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Friends remember Pocatellan who helped shape dental hygiene industry

February 20, 2019
Denise “Nina” Bowen, left, celebrates with her friends Brooke Agado, center, and Tara Johnson. Bowen, who helped engineer the Oral-B Indicator, died on Feb. 17.

POCATELLO — People throughout the world know when it’s time to replace their worn toothbrushes due in large part to the ingenuity of Denise “Nina” Bowen.

Bowen, 64, passed away on Feb. 17 with loved ones by her side, following a brief illness. Friends will celebrate her life beginning at 5 p.m. Friday at Juniper Hills Country Club.

Among her many contributions to the field of dental hygiene, Bowen helped to engineer the Oral-B Indicator — those strands of blue on your toothbrush that fade away with use, providing a visual depiction of bristle wear.

She also flew to China, Russia and several Third World nations to help establish dental hygiene programs. And two days before her death, she learned that plans are underway to publish “Dental Hygiene Theory and Practice, Fifth Edition,” the latest version of a book she helped author that’s been described as the quintessential text for dental hygiene students throughout the country.

Bowen is remembered as a giant in her field who brought tremendous prestige to Idaho State University — where at 22 years old she became the youngest professor in the university’s history in 1976. But those who knew her best say they were most impressed by her devotion to friends and her compassion for those in need.

“The people who didn’t have Nina to touch them were the people who were missing something,” said Tom Dahlquist, her life partner of 13 years.

Longtime friend Judy Barton, of Pocatello, survived a lengthy battle with cancer and said Bowen’s emotional support was critical to her recovery.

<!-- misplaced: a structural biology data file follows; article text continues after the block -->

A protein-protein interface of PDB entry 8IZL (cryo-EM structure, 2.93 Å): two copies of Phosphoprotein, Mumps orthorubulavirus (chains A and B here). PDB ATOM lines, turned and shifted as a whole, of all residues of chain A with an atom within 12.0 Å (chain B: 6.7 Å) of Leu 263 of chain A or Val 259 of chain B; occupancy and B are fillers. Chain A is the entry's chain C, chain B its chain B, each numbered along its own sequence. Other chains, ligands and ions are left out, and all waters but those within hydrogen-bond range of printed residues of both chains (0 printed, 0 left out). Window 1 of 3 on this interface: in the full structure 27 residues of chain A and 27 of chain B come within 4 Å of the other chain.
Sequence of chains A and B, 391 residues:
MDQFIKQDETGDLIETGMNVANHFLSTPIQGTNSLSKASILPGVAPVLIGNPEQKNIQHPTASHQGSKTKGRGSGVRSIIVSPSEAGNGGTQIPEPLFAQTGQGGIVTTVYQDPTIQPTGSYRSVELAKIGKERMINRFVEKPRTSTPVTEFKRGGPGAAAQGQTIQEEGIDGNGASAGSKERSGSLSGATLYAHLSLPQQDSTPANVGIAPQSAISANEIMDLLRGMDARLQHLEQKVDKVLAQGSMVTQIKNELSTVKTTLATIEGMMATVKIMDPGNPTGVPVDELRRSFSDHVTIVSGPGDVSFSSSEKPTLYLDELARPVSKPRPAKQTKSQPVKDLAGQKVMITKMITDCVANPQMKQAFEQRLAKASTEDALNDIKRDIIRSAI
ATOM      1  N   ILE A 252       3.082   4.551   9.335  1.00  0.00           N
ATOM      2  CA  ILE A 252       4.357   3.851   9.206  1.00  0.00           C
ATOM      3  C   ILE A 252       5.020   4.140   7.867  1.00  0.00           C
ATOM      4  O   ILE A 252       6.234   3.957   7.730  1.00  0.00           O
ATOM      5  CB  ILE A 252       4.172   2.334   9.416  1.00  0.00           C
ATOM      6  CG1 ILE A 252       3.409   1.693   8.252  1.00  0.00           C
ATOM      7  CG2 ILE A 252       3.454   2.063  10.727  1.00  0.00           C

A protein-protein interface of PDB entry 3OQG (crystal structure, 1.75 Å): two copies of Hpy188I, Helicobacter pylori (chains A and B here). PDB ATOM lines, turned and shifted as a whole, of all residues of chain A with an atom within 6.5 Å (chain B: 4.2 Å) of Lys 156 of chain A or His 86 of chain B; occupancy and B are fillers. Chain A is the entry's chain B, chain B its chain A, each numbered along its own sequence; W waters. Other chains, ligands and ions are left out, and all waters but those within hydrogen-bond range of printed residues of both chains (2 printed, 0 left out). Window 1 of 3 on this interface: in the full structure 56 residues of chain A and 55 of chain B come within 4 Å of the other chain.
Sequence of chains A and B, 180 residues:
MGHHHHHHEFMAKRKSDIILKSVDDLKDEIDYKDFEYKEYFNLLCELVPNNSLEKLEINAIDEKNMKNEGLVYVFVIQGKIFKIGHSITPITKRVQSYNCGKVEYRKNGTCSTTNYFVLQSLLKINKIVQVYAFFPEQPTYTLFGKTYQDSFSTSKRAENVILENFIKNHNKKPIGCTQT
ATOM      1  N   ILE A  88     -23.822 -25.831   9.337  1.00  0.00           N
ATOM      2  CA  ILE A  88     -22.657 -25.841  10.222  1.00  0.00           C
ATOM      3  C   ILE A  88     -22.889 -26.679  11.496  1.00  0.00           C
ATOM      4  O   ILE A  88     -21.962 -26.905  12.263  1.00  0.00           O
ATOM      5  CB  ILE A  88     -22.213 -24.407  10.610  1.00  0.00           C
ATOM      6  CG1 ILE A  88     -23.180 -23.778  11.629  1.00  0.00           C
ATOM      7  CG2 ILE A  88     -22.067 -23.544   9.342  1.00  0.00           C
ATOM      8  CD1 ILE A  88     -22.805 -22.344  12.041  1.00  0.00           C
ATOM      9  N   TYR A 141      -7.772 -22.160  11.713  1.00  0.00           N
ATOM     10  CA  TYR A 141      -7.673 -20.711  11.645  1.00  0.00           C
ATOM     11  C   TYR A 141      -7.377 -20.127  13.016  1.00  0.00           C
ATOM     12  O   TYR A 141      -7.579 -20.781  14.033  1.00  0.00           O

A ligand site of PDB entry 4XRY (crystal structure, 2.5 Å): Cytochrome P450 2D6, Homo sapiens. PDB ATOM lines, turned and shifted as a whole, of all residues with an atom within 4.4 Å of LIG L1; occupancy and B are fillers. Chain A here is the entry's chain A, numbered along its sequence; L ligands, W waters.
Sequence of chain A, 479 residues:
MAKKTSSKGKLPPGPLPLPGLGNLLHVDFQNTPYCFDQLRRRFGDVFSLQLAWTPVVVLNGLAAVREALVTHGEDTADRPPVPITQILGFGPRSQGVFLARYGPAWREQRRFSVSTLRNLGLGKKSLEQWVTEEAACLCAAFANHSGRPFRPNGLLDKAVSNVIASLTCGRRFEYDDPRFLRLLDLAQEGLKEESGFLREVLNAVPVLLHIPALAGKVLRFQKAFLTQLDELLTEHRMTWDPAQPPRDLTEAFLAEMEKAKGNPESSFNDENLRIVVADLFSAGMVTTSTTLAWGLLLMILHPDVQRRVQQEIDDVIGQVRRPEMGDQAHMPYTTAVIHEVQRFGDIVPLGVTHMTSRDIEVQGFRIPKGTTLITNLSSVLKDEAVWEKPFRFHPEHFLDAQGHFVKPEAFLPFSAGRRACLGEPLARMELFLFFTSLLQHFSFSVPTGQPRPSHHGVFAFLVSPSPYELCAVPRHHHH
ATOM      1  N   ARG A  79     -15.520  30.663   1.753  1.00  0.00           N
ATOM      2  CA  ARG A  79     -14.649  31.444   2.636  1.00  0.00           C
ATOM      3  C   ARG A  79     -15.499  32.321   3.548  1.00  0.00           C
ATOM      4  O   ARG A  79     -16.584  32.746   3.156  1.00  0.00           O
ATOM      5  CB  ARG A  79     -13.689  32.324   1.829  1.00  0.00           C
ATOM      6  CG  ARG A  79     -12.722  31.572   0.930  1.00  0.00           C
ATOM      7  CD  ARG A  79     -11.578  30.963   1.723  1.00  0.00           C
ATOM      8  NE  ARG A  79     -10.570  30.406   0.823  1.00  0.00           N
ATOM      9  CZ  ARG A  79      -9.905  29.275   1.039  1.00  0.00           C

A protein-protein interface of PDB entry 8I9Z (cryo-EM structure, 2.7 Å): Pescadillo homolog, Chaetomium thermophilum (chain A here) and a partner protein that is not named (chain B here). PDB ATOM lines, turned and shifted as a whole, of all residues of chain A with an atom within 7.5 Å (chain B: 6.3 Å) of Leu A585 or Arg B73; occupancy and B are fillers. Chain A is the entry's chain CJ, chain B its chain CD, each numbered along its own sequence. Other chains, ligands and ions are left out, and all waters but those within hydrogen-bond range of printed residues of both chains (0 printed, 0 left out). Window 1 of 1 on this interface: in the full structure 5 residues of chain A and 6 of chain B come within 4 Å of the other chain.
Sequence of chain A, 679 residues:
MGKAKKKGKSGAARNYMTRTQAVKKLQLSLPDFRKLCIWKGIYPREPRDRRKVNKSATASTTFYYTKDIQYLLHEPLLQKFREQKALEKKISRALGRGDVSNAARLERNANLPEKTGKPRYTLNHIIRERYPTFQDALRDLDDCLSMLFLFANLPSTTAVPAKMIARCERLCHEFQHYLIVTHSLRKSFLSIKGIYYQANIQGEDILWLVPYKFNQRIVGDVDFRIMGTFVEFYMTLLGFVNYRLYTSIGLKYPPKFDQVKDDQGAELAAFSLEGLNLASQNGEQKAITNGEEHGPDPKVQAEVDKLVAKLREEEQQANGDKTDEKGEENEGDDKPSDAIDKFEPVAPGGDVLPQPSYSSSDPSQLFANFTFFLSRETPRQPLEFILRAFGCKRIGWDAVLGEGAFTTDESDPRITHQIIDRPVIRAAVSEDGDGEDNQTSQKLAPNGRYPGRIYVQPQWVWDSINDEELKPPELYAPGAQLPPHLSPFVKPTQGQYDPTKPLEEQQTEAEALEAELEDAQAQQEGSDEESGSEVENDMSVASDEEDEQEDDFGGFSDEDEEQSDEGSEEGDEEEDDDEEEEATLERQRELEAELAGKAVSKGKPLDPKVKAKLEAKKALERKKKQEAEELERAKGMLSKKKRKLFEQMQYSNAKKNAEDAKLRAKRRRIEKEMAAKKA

“She was my savior during my illness and the most wonderful friend I could ever ask for,” Barton said. “She championed everyone who got sick. She went to the doctor with me. She made sure I had meals. She always encouraged me to fight and get well.”

Bowen is survived by Dahlquist and her twin sister, Diane Borden, of Annapolis, Maryland. Borden said her children, Danielle and Brian, and her grandchildren, SimiJo, Holland and Van, were essentially adopted by Bowen, who loved them as her own.

“Denise was the great connector. Her heart was the size of Texas. There was never a task out of love or devotion that was too great for her to accomplish,” Borden said. “Anybody and everybody was welcome and important.”

Borden said her sister was known to organize wedding or baby showers for new acquaintances if they had no one else to perform the task.

Brooke Agado, a former student of Bowen’s, explained Bowen agreed to finish the dental hygiene tome that will soon be published out of love for a friend. The fifth edition will also list Michele Darby and Margaret Walsh as authors.

Agado said Walsh was on her deathbed when she implored Bowen to see the project to fruition. Bowen suffered a brain aneurysm in September and underwent surgery on the frontal lobe of her brain, but she pressed forward on the textbook, nonetheless, and completed the work in December.

Agado went on to teach in ISU’s Dental Hygiene program for more than 12 years. When Agado finished her master’s thesis, delving into periodontal treatments for patients with respiratory diseases, Bowen presented her findings internationally, at a symposium in Scotland.

“She pushed you to your potential,” Agado said. “Her support and dedication has made me so proud of who I am today. She did everything in her power to make everyone else’s achievements higher and grander than her own.”

Bowen’s lifelong friend, Bessie Katsilometes, who retired two years ago as associate vice president for ISU’s Health Science Center in Meridian, said Bowen’s professional accomplishments, both in the U.S. and abroad, made her a “true icon” in her profession.

Bowen spent two decades on Oral-B’s board of directors. She was the first woman to chair ISU’s Faculty Senate, and she served as chair of her department for a decade.

“Her energy and her life-force and her joy were so vibrant. She would walk into a room and it would light up,” Katsolimetes said.

Another close friend of Bowen’s, Tara Johnson, who is an associate professor of dental hygiene at ISU, said Bowen was instrumental in launching ISU’s graduate program for dental hygiene.

“She helped write the grants that funded the initiation of that program and helped implement the program,” Johnson said. “She was the major advisor for the majority of graduates from that program and was instrumental in getting it funded and off the ground.”

Bowen also helped ISU organize celebrations throughout 2001 in recognition of the university’s centennial year. Friends from ISU said Bowen was the chief fundraiser for those celebrations.